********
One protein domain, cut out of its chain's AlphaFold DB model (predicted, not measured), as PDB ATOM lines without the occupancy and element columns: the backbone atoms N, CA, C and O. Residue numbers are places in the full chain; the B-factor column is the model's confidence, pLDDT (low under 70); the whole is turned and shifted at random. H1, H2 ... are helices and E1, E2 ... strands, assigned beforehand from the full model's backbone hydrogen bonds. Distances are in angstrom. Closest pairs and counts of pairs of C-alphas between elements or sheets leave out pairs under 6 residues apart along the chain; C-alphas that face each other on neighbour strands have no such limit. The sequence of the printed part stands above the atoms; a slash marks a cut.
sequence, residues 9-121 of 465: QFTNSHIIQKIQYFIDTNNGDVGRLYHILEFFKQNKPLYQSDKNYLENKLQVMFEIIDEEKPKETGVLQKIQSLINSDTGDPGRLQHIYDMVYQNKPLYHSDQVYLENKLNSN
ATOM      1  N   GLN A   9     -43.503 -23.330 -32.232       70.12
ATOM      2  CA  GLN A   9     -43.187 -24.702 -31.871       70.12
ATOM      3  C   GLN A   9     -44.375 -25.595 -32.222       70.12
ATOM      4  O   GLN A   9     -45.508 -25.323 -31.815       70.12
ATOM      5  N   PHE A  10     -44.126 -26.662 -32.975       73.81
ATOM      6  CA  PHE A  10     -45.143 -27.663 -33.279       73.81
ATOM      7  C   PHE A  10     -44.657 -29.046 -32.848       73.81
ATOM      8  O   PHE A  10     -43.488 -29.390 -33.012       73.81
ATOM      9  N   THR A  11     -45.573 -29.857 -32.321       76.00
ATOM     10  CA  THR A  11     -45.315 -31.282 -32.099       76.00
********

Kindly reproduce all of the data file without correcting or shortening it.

One protein domain, cut out of its chain's AlphaFold DB model (predicted, not measured), as PDB ATOM lines without the occupancy and element columns: the backbone atoms N, CA, C and O. Residue numbers are places in the full chain; the B-factor column is the model's confidence, pLDDT (low under 70); the whole is turned and shifted at random. H1, H2 ... are helices and E1, E2 ... strands, assigned beforehand from the full model's backbone hydrogen bonds. Distances are in angstrom. Closest pairs and counts of pairs of C-alphas between elements or sheets leave out pairs under 6 residues apart along the chain; C-alphas that face each other on neighbour strands have no such limit. The sequence of the printed part stands above the atoms; a slash marks a cut.
sequence, residues 9-121 of 465: QFTNSHIIQKIQYFIDTNNGDVGRLYHILEFFKQNKPLYQSDKNYLENKLQVMFEIIDEEKPKETGVLQKIQSLINSDTGDPGRLQHIYDMVYQNKPLYHSDQVYLENKLNSN
ATOM      1  N   GLN A   9     -43.503 -23.330 -32.232       70.12
ATOM      2  CA  GLN A   9     -43.187 -24.702 -31.871       70.12
ATOM      3  C   GLN A   9     -44.375 -25.595 -32.222       70.12
ATOM      4  O   GLN A   9     -45.508 -25.323 -31.815       70.12
ATOM      5  N   PHE A  10     -44.126 -26.662 -32.975       73.81
ATOM      6  CA  PHE A  10     -45.143 -27.663 -33.279       73.81
ATOM      7  C   PHE A  10     -44.657 -29.046 -32.848       73.81
ATOM      8  O   PHE A  10     -43.488 -29.390 -33.012       73.81
ATOM      9  N   THR A  11     -45.573 -29.857 -32.321       76.00
ATOM     10  CA  THR A  11     -45.315 -31.282 -32.099       76.00